Awakening Chinatown festival celebrates Victoria’s unique neighbourhood

Awakening Chinatown. Photo by Krystle Schofield.
Photo credit Krystle Schofield.

Victoria’s Chinatown celebrates the history and culture of Chinese Canadians with the second annual Awakening Chinatown festival May 28 from noon to 5 pm.

Presented by the Victoria Chinatown Museum Society (VCMS) and in collaboration with the Chinese Consolidated Benevolent Association (CCBA) and local sponsors and Chinatown businesses, the free festival honours Asian Heritage Month with an afternoon of festivities for the the whole family.

The event was conceived as a way to welcome the return of in person events after pandemic restrictions were lifted. Over 7,000 people attended, and its popularity ensured the event is now an annual one.

“Last year, thousands came out to celebrate our inaugural event. This year’s celebration promises to be even bigger, so we are very excited to see even more of our community come together once again,” said Grace Wong Sneddon, Chair of VCMS.

“The VCMS is committed to fostering learning about the Chinese community, its living history and dynamic culture through the creation of a museum. Awakening Chinatown is just one more way we can achieve our mandate to educate and engage our community at large.”

A sanctuary within the city, Victoria’s Chinatown has an impressive legacy spanning over 160 years. Designated as a National Historic Site, the neighbourhood has the unique distinction of being the oldest Chinatown in Canada and while it is the second established in North America after San Francisco, it is the most architecturally true.

Victoria’s Chinatown has managed to remain authentically intact, while San Francisco’s Chinatown unfortunately fell victim to earthquake and fire in 1906 and was subsequently rebuilt with tourism in mind.

Awakening Chinatown. Photo by Krystle Schofield.
Photo credit Krystle Schofield.

However, as Robert Fung, VCMS Vice-Chair notes, while the history is tangible, Victoria’s Chinatown is not locked in time. Fung has been dedicated to preserving the historical integrity of the area’s buildings, while also planning for its future development.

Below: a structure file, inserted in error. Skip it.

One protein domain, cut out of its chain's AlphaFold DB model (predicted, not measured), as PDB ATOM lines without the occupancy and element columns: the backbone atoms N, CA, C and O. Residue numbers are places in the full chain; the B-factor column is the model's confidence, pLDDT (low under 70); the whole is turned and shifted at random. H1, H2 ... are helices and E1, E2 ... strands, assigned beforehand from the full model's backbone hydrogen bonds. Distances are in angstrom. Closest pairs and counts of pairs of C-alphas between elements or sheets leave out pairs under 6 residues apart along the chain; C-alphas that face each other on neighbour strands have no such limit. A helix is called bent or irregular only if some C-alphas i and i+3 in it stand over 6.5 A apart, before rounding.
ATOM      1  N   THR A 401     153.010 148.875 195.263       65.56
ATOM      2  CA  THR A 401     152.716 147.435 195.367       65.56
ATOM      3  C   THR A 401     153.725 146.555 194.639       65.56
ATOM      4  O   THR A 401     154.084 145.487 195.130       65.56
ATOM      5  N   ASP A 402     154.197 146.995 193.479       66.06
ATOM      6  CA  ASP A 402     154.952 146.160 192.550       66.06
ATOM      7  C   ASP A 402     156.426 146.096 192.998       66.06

“There are still plenty of opportunities for Chinatown to evolve and grow in ways that reveal even more of its magic that has been hidden from public view in intervening decades. Awakening Chinatown gives our community a chance to rediscover this beautiful part of our city. From its eye-catching architecture to its amazing eateries, there is something for everyone to explore.”

Awakening Chinatown festivities begin at noon with the Dotting of the Eyes ceremony to “awaken the lions” – a symbolic awakening of Chinatown itself.

As the lively Lion Parade travels the neighbourhood to bring good fortune and prosperity to all, on the main stage visitors can enjoy a wide variety of entertainment, including traditional martial arts and lion dancing by the Wong Sheung Kung Fu Club, and performances by traditional children and adult Chinese dance troupes, Asian opera singers, Happy Drum Group, Victoria Society of Chinese Performing Arts – Evergreen (Senior’s) Choir, the all Asian drag review House of Rice from Vancouver, Sunshine Fitness, magician Justin Louie and the Victoria Chinese Opera Club.

To accommodate the expanded celebration, Fisgard Street will be temporarily closed between Store and Government Streets, allowing guests to take in all the sights and sounds that Chinatown has to offer.

Event organizers are also encouraging attendees to help provide a visual diary of the festival, tagging Chinatown photos on Instagram with @chinatownyyj and #awakeningchinatown2023.

The Victoria Chinatown Museum Society was formed in 2020 to honour the history, culture and contribution of Chinese Canadians. Its goal is to develop a permanent museum that shares the stories of the Chinese Canadians who helped build Victoria into the city it is today, and to enhance the unique tourism experience visitors to Victoria’s Chinatown enjoy.

To learn more about Awakening Chinatown, visit